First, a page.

UMaine spinout Neuright receives $225,000 NSF Small Business Technology Transfer award

Neuright, Inc., a University of Maine biotech spinout focused on the early diagnosis and treatment of peripheral neuropathy, has been awarded $225,000 under the National Science Foundation’s Small Business Technology Transfer (STTR) program to further develop its technology for delivery to market.

Peripheral neuropathy, a condition in which nerve fibers die back from the skin, is estimated to affect more than 20 million people in the U.S. and can cause symptoms including pain, numbness and loss of limb control. Diabetes, which affects an estimated 34 million Americans, is the leading cause of peripheral neuropathy — up to 70% of those with diabetes will also have peripheral neuropathy. Wide-ranging and variable symptoms make peripheral neuropathy difficult to diagnose, and while there is no cure, early intervention and treatment can help patients minimize and manage the often debilitating effects. 

Recognizing an opportunity to address these issues, Magdalena Blaszkiewicz, who graduated from UMaine in 2019 with a doctoral degree in biomedical sciences, and Kristy Townsend, an associate professor of neurobiology, co-founded Neuright in 2018 to create and commercialize an affordable medical device to measure nerve conduction and stimulate the regrowth of nerves.

The company’s founders took advantage of several new and existing programs that help advance university research toward commercialization and are offered by or connected with UMaine’s Office of Innovation and Economic Development. 

Neuright’s technology evolved out of Townsend’s National Institutes of Health-funded research into brain-adipose communication and how peripheral nerves in adipose (fat) tissue function. The Townsend lab had discovered that adipose tissues under the skin also experience peripheral neuropathy with obesity, diabetes and aging. This loss of proper brain-adipose neural communication likely worsens metabolic control. The ability to measure neuropathy as it descends to deeper tissue layers is one goal of the medical device being optimized under the STTR award. The device being developed allows measurement of nerve electrical activity as an indication of neuropathic state, and is currently being tested in neuropathic mouse models. The university recently filed a provisional patent application to protect the technology.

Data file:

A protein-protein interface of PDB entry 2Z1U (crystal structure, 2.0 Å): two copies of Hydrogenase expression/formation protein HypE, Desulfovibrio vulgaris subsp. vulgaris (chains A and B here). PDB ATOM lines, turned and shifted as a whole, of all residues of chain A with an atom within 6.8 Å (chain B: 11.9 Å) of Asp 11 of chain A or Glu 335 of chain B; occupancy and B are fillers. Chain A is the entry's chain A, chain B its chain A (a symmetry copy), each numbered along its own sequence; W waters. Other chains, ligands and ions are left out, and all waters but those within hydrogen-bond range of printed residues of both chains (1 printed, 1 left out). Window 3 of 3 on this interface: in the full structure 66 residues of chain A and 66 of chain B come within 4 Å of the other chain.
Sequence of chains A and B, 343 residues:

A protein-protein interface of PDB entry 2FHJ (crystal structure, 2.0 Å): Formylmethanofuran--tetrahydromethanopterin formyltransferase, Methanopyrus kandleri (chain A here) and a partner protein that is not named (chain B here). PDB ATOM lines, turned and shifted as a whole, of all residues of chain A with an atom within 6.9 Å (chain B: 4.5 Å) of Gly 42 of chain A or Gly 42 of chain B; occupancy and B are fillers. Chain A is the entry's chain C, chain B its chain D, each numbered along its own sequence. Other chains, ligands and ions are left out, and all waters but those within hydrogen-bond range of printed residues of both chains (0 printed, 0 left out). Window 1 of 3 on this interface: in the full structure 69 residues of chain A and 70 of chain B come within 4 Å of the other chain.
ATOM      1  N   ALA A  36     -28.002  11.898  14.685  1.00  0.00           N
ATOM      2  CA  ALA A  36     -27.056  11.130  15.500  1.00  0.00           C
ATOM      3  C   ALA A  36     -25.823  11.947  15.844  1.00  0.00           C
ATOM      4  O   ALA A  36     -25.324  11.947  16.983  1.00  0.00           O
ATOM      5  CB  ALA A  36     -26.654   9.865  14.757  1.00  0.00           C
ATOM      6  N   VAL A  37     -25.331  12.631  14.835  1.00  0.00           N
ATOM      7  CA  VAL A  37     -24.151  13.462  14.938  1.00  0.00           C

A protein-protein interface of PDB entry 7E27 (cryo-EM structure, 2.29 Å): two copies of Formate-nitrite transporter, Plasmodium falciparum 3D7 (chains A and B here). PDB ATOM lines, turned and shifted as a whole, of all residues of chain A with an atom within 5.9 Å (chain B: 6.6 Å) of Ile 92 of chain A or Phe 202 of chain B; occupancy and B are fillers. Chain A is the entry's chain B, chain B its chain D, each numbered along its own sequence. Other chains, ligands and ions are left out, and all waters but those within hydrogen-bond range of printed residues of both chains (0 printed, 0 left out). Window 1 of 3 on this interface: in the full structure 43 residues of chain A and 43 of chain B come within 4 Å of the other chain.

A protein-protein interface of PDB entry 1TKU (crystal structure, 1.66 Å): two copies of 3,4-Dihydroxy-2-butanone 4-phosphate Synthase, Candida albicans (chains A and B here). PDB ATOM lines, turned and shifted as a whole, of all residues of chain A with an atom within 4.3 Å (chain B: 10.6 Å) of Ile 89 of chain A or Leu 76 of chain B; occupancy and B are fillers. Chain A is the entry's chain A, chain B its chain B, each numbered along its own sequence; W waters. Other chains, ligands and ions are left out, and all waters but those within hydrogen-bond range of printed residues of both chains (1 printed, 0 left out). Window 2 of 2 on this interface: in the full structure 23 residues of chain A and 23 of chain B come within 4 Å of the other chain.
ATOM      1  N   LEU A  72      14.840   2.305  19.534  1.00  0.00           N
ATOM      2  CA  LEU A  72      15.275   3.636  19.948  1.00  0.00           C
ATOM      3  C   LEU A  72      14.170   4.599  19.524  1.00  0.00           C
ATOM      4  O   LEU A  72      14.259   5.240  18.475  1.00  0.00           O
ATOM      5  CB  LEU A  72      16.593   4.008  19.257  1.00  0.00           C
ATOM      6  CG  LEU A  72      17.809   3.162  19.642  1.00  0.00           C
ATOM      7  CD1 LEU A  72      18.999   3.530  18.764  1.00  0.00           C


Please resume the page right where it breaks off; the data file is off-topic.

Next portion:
The decision to form a startup and pursue commercialization was a direct result of the team’s participation in the first cohort of MIRTA, a UMaine accelerator program made possible by the University of Maine System Research Reinvestment Fund that seeks to develop research tied to Maine businesses or industries critical to the future of the state. 

The next step toward commercialization saw Neuright join the UMaine-facilitated Bangor cohort of the statewide Top Gun accelerator, which matches high-growth potential entrepreneurs with experienced mentors. Neuright was one of two grand prize winners in 2019, receiving the $25,000 David Shaw prize, thanks to their successful pitch at the showcase event. The company has also received funding from the Maine Technology Institute (MTI), and was supported by MTI as they prepared their STTR application.

Neuright currently occupies office space at the UpStart Center for Entrepreneurship in Orono, a facility operated in partnership by the Bangor Target Area Development Corporation and the University of Maine. The space is available as part of a co-working arrangement established by the town of Orono in 2019 to encourage local companies and UMaine spinoffs to pursue their development in the region.

“This STTR funding will allow Neuright to continue our important collaboration with UMaine researchers and optimize our technology over the next year,” says Blaszkiewicz, the company’s president and CEO. “These are critical steps as we look ahead to clinical testing in humans and we are grateful for the ongoing support of our network here in Maine.”   

Neuright’s STTR award will permit the company to hire an employee who will be based at the UpStart Center and will coordinate UMaine’s ongoing research involvement. Other UMaine faculty partnering on this research include lead biomedical engineer Rosemary Smith, neuroscientist Len Kass, and electrical/computer engineers Nuri Emanetoglu and Ali Abedi. A UMaine student will also be hired to assist with device testing under the STTR award. 

Once the device is finalized, the Neuright team will apply for Small Business Innovation Research (SBIR) program funding with NIH in order to begin clinical testing in humans. 

Contact: Renee Kelly,